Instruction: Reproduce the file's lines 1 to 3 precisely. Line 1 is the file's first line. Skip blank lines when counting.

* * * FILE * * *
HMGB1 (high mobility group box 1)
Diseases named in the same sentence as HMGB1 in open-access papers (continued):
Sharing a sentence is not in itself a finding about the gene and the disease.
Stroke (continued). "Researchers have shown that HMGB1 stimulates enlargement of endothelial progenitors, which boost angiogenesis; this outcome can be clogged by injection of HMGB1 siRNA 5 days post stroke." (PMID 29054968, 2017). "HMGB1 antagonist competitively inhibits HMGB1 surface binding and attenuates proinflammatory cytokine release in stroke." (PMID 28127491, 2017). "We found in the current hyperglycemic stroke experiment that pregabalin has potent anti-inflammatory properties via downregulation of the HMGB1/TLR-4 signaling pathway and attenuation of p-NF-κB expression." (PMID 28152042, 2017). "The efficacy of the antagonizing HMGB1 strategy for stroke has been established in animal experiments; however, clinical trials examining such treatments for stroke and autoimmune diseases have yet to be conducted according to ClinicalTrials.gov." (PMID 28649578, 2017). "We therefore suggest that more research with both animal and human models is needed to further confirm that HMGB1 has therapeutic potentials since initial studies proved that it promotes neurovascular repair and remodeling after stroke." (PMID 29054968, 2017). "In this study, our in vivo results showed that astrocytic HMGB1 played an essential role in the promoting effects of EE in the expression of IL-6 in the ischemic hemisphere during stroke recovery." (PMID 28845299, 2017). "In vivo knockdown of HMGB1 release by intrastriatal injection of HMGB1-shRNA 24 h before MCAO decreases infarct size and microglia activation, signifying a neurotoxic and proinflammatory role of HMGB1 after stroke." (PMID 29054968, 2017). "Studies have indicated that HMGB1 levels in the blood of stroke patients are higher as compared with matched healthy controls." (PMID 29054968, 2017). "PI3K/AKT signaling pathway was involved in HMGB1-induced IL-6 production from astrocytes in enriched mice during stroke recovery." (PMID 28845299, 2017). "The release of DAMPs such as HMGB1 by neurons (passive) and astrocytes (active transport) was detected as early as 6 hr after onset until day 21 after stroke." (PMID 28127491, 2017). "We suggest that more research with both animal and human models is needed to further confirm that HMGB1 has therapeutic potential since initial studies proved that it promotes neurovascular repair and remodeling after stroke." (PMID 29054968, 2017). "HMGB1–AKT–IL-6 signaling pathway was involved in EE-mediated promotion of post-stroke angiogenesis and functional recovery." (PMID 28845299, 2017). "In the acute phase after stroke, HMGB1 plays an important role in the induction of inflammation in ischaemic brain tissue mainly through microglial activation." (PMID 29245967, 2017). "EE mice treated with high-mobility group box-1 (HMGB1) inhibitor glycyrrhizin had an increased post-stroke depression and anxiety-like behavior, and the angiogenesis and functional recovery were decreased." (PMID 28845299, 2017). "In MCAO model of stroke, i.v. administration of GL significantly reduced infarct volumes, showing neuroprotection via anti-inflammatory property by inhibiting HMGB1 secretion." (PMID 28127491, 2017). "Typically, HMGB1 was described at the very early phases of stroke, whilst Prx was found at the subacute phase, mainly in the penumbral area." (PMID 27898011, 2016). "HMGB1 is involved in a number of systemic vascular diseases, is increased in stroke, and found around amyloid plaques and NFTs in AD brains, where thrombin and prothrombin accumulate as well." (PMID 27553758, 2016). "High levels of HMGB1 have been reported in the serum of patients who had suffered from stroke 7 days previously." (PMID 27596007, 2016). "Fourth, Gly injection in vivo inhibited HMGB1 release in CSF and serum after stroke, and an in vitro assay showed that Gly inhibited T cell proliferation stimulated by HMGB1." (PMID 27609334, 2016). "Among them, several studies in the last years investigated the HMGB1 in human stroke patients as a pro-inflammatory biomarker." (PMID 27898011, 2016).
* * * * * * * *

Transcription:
HMGB1 (high mobility group box 1)
Diseases named in the same sentence as HMGB1 in open-access papers (continued):
Sharing a sentence is not in itself a finding about the gene and the disease.